15 million people are looking for work, and unemployment is nearing 10%. In particular geographic areas and some segments of the population, unemployment is even higher.
So why are there so many jobs available that employers cannot seem to fill?
These are not menial jobs – the so-called “Jobs that Americans will not do.” The recession is actually helping to dispel the myth that Americans are too proud to do menial work. News reports show long lines of applicants for a job as a janitor, or as a dishwasher at a fast food restaurant.
Instead, the jobs that are going begging are accountants, physical therapists, nurses, pharmacists, data analysts, software sales representatives, actuaries and other jobs that pay anywhere from $50,000 – $70,000.
Millions of jobs with tempting compensation packages and great benefits have been lost forever in the auto industry, construction, Wall Street, and other sectors. Unfortunately, those who have lost those jobs do not have the necessary skills to qualify for positions that are now available in energy, engineering, or nursing.
The problem is that it can take a year or more to acquire the training and education needed to qualify for even an entry level position in a new industry. Where will these unemployed workers find the extra money or time to get the training they need to take those open positions? The bills still have to be paid.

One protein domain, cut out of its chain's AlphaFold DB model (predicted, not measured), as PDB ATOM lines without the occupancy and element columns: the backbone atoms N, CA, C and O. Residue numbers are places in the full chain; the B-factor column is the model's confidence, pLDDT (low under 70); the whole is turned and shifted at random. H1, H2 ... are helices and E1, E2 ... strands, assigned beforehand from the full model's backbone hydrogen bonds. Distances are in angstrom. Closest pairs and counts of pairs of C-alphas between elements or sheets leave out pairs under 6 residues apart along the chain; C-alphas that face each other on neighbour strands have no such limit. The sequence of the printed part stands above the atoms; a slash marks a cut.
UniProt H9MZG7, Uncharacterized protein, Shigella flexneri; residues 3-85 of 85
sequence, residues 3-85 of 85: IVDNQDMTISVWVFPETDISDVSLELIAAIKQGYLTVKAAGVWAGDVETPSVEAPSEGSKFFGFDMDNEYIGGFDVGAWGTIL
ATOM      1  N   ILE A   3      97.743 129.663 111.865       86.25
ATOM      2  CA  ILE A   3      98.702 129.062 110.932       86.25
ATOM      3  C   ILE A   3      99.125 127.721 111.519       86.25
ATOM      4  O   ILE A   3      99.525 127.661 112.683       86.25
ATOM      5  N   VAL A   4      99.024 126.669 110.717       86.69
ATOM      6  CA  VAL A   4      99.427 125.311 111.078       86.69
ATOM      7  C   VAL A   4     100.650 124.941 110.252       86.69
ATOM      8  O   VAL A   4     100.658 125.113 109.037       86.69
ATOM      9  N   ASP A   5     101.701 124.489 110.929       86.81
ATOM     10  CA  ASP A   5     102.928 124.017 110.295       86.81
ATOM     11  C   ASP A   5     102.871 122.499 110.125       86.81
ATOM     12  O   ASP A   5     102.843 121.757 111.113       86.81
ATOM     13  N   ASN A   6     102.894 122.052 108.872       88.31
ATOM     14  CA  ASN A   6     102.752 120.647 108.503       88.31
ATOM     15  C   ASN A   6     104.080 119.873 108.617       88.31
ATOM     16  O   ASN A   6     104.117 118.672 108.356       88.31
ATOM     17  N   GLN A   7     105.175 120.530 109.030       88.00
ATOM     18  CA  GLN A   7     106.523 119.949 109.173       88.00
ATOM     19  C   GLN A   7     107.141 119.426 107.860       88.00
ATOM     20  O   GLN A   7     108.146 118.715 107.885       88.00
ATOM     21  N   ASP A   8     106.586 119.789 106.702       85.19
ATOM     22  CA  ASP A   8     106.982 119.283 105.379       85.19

Welcome to the world of the “Mal-Employed,” defined as those who are working outside their education, experience, and skills. Research has shown that college graduates who take jobs below their education level not only earn less, but also may never achieve the earning power of their peers who landed jobs upon graduation that were commensurate with their education level.
These “mal-employed” workers, many of whom are college graduates and beyond, complicate the unemployment picture by taking jobs traditionally held by young people. The unemployment rate for 16- to 24-year-olds has climbed to more than 18%, from 13% a year ago.
Others apply for every opening without regard for their suitability for the position. This results in employers receiving resumes for highly specialized jobs, like MRI technicians, from applicants whose experience includes “making beds.”
Many of the jobs that commanded higher salaries may have required vocational training but not a college education. Others that demanded highly specialized training and education were difficult to fill even before the recession. Now, HR departments are less willing than ever to take a chance on a worker who doesn’t have the exact skill set they need.
“Workers are going to have to find not just a new company, but a new industry,” said Sophia Koropeckyj, managing director of Moody’s Economy.com. “A fifty-year-old guy who has been screwing bolts into the side of a car panel is not going to be able to become a health care administrator overnight.”
The Department of Labor’s Employment & Training Administration (ETA) funds job training programs to improve the employment prospects of adults, youth, and dislocated workers. These programs are delivered primarily by states through the One-Stop Career Center System.
ETA’s Web site provides a clickable map of One-Stop Centers’ web sites for each state. You can also find information on local training programs by visiting America’s Service Locator or calling ETA’s toll-free help line at (877) US2-JOBS.